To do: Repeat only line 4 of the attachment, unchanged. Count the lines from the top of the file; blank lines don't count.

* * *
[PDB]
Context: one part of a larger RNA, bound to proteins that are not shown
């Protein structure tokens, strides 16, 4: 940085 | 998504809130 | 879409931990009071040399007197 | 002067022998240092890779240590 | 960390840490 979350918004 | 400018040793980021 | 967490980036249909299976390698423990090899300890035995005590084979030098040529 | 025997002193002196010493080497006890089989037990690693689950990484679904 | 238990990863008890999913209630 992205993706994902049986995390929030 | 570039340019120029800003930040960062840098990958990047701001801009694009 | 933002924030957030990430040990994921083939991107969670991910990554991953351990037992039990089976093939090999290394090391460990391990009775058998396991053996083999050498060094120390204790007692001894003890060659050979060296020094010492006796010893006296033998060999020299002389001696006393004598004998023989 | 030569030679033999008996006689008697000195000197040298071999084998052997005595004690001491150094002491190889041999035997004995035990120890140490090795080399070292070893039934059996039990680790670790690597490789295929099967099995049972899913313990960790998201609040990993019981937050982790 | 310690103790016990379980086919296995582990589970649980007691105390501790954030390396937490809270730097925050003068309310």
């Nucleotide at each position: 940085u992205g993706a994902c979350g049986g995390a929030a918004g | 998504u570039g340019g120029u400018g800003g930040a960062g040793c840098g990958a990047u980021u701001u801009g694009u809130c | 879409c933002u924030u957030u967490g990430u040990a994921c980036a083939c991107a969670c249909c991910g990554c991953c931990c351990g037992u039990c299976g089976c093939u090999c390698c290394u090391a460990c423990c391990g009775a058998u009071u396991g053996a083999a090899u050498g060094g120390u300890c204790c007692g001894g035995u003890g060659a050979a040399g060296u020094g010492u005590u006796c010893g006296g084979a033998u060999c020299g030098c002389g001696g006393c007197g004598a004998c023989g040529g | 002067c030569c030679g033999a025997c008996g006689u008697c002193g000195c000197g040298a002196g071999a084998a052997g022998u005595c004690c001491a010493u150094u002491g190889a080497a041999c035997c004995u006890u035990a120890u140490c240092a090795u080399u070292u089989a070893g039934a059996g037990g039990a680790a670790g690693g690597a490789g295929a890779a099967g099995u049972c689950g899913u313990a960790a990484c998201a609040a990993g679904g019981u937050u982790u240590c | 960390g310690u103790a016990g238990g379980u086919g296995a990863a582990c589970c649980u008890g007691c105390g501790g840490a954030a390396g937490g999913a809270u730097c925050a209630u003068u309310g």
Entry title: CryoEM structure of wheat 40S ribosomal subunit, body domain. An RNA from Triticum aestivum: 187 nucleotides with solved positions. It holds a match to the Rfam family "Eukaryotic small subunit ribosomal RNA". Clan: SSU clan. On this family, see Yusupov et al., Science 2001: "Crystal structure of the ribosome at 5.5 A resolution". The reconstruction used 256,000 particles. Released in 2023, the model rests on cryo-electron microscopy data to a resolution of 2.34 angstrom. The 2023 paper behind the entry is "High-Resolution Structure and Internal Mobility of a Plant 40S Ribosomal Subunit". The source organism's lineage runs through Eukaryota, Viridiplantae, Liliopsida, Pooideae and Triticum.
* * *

């Nucleotide at each position: 940085u992205g993706a994902c979350g049986g995390a929030a918004g | 998504u570039g340019g120029u400018g800003g930040a960062g040793c840098g990958a990047u980021u701001u801009g694009u809130c | 879409c933002u924030u957030u967490g990430u040990a994921c980036a083939c991107a969670c249909c991910g990554c991953c931990c351990g037992u039990c299976g089976c093939u090999c390698c290394u090391a460990c423990c391990g009775a058998u009071u396991g053996a083999a090899u050498g060094g120390u300890c204790c007692g001894g035995u003890g060659a050979a040399g060296u020094g010492u005590u006796c010893g006296g084979a033998u060999c020299g030098c002389g001696g006393c007197g004598a004998c023989g040529g | 002067c030569c030679g033999a025997c008996g006689u008697c002193g000195c000197g040298a002196g071999a084998a052997g022998u005595c004690c001491a010493u150094u002491g190889a080497a041999c035997c004995u006890u035990a120890u140490c240092a090795u080399u070292u089989a070893g039934a059996g037990g039990a680790a670790g690693g690597a490789g295929a890779a099967g099995u049972c689950g899913u313990a960790a990484c998201a609040a990993g679904g019981u937050u982790u240590c | 960390g310690u103790a016990g238990g379980u086919g296995a990863a582990c589970c649980u008890g007691c105390g501790g840490a954030a390396g937490g999913a809270u730097c925050a209630u003068u309310g």